No! No no no!
"No" is one of the funniest words in the Japanese language. It just means "of" or "belongs to." In the hands of an eager otaku, it melds and warps all of their best intentions until they emerge from the melee dazed, confused, and proud to call themselves "The Maiden's Horses."
Here's a quick lesson in the use of "no": If it's a straight possessive, then the possessor goes first and the object goes second--Umi no ken, Umi's sword, or Joou no dorei, the Queen's slave. DO NOT REVERSE THE WORD ORDER! "Dorei no Joou" does not mean "slave of the Queen," it means "the slave's Queen." "Otome no bahitsu" does not mean "maiden of the horses," it means "the maiden's horses."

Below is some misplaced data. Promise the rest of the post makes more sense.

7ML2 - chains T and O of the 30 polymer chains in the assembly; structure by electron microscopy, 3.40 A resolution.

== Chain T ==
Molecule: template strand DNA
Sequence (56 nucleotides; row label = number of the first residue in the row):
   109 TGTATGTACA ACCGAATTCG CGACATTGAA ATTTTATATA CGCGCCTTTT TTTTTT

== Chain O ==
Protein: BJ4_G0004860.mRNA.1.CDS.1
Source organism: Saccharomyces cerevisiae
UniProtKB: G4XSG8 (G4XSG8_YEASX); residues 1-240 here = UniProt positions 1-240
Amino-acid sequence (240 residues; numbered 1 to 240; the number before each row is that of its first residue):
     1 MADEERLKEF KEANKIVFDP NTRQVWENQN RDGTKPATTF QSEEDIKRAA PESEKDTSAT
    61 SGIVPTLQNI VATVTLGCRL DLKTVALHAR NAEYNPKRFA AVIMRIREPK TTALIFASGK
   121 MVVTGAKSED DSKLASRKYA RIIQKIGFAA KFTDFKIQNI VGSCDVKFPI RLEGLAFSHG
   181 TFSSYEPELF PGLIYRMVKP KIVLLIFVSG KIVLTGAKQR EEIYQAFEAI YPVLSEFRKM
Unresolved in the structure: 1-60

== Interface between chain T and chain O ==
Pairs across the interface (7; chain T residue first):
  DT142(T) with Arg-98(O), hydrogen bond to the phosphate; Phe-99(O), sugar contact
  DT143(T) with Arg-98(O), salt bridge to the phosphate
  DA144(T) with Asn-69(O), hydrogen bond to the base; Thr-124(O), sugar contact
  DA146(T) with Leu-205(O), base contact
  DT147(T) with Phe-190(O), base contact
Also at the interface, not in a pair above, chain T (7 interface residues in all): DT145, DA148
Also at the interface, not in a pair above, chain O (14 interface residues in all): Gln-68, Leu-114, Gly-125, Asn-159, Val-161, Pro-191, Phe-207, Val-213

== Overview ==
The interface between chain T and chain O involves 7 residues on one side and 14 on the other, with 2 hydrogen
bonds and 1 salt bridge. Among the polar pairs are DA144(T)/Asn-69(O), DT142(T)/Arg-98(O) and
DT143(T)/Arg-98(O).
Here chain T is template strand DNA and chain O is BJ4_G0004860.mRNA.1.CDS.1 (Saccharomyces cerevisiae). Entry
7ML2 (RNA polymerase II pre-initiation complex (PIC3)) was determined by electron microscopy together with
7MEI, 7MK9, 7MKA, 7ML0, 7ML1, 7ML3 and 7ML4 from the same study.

If you are trying to create a phrase in which one thing is made out of the other thing--sword of light, balls of steel--you must reverse the order of the words. Sword of light becomes hikari no ken, light's sword or lightsword. The substance goes first and the object made out of the substance goes second.
The easiest way to get "no" right is to write out the phrase in English with the word "of" in place of "no"--maiden of horses, sword of Umi, sword of light--and then reverse the order of the words. Write this rule on your palm. ENGRAVE this rule on your palm. And then go fix the name of your web site, 'cos it's making me giggle.